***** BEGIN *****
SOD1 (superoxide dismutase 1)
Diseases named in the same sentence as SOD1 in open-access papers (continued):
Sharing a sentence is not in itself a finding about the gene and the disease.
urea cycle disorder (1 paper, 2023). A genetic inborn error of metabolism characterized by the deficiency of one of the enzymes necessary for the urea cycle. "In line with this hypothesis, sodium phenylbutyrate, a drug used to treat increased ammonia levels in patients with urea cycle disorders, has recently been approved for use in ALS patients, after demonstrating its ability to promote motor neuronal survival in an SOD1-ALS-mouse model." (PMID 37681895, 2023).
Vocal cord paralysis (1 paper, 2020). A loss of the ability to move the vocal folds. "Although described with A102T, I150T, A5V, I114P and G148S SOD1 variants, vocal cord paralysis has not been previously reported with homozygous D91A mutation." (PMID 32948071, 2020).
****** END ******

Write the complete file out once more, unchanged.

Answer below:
SOD1 (superoxide dismutase 1)
Diseases named in the same sentence as SOD1 in open-access papers (continued):
Sharing a sentence is not in itself a finding about the gene and the disease.
urea cycle disorder (1 paper, 2023). A genetic inborn error of metabolism characterized by the deficiency of one of the enzymes necessary for the urea cycle. "In line with this hypothesis, sodium phenylbutyrate, a drug used to treat increased ammonia levels in patients with urea cycle disorders, has recently been approved for use in ALS patients, after demonstrating its ability to promote motor neuronal survival in an SOD1-ALS-mouse model." (PMID 37681895, 2023).
Vocal cord paralysis (1 paper, 2020). A loss of the ability to move the vocal folds. "Although described with A102T, I150T, A5V, I114P and G148S SOD1 variants, vocal cord paralysis has not been previously reported with homozygous D91A mutation." (PMID 32948071, 2020).